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In 1985 there were 17 members. The congregation dissolved in 1989. It had been affiliated with the [[Saskatchewan Conference of Mennonite Brethren Churches|Saskatchewan Conference of Mennonite Brethren Churches]] (1985-89), the [[Canadian Conference of Mennonite Brethren Churches|Canadian Conference of Mennonite Brethren Churches]] and the General Conference of Mennonite Brethren Churches. The language of worship was English.
 
In 1985 there were 17 members. The congregation dissolved in 1989. It had been affiliated with the [[Saskatchewan Conference of Mennonite Brethren Churches|Saskatchewan Conference of Mennonite Brethren Churches]] (1985-89), the [[Canadian Conference of Mennonite Brethren Churches|Canadian Conference of Mennonite Brethren Churches]] and the General Conference of Mennonite Brethren Churches. The language of worship was English.
  
306-1st St. West, Nipawin, SK. Pastor Walter Balzer served in 1989 as a congregational leader.  
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306-1st St. West, Nipawin, SK. Pastor Walter Balzer served in 1989 as a congregational leader.
 
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= Bibliography =
 
= Bibliography =
 
<em class="gameo_bibliography">Mennonite Brethren Herald</em> (27 May 1988): 72; (29 September 1989): 20.
 
<em class="gameo_bibliography">Mennonite Brethren Herald</em> (27 May 1988): 72; (29 September 1989): 20.
 
 
 
{{GAMEO_footer|hp=|date=February 1989|a1_last=Epp|a1_first=Marlene|a2_last= |a2_first= }}
 
{{GAMEO_footer|hp=|date=February 1989|a1_last=Epp|a1_first=Marlene|a2_last= |a2_first= }}

Latest revision as of 18:53, 20 August 2013

The Nipawin Mennonite Brethren congregation began services in 1983, and formally organized in 1985. The first building was occupied in 1985. Walter and Mary Balzer are considered the founding leaders of the group. The congregation originated through outreach by the Saskatchewan MB Conference.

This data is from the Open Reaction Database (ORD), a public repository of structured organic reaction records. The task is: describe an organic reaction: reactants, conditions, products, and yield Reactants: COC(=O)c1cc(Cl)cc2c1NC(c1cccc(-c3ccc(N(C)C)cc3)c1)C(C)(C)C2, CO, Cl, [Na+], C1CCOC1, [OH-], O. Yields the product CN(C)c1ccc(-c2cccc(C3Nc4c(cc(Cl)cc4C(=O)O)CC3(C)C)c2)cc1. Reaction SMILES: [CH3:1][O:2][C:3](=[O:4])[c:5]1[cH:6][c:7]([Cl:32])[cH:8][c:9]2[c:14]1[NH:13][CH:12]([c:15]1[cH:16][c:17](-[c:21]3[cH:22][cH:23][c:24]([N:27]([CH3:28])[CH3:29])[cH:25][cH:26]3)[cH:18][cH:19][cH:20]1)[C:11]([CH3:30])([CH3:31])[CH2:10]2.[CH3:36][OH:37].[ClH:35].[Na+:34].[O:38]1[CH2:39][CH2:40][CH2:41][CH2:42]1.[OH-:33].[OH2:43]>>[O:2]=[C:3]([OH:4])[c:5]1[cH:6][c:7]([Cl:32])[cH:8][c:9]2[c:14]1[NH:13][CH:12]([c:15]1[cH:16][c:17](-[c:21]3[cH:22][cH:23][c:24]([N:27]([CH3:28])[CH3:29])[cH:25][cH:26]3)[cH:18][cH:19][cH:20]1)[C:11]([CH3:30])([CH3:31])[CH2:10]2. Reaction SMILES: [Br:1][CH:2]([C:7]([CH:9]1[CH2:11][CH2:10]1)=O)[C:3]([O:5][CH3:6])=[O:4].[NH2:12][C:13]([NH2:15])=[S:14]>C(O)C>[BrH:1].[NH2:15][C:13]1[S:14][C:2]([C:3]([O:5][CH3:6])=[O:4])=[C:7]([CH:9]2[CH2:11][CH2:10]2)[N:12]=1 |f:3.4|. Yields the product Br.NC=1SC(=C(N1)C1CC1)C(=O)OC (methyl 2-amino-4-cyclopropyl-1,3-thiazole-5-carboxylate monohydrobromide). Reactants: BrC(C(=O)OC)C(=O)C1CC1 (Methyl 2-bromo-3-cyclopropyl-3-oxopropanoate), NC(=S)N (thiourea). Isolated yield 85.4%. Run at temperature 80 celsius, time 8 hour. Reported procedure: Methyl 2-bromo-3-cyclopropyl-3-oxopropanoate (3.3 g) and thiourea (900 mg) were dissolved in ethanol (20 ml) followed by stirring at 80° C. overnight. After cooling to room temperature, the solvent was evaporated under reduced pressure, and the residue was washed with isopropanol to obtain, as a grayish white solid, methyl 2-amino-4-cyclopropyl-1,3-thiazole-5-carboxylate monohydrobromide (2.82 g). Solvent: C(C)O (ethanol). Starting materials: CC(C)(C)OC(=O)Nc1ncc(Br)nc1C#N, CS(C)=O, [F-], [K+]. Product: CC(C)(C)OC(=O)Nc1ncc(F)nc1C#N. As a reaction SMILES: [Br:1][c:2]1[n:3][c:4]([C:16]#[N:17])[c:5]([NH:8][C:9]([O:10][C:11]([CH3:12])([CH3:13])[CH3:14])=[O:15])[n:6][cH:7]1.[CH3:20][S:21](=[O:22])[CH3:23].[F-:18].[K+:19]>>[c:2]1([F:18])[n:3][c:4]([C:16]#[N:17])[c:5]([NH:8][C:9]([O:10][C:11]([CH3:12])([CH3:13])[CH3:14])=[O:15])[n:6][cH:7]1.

In 1985 there were 17 members. The congregation dissolved in 1989. It had been affiliated with the Saskatchewan Conference of Mennonite Brethren Churches (1985-89), the Canadian Conference of Mennonite Brethren Churches and the General Conference of Mennonite Brethren Churches. The language of worship was English.

306-1st St. West, Nipawin, SK. Pastor Walter Balzer served in 1989 as a congregational leader.

[edit] Bibliography

Mennonite Brethren Herald (27 May 1988): 72; (29 September 1989): 20.


Author(s) Marlene Epp
Date Published February 1989


[edit] Cite This Article

MLA style

Epp, Marlene. "Nipawin Mennonite Brethren Fellowship (Nipawin, Saskatchewan, Canada)." Global Anabaptist Mennonite Encyclopedia Online. February 1989. Web. 17 Sep 2014. http://gameo.org/index.php?title=Nipawin_Mennonite_Brethren_Fellowship_(Nipawin,_Saskatchewan,_Canada)&oldid=76383.

APA style

Epp, Marlene. (February 1989). Nipawin Mennonite Brethren Fellowship (Nipawin, Saskatchewan, Canada). Global Anabaptist Mennonite Encyclopedia Online. Retrieved 17 September 2014, from http://gameo.org/index.php?title=Nipawin_Mennonite_Brethren_Fellowship_(Nipawin,_Saskatchewan,_Canada)&oldid=76383.




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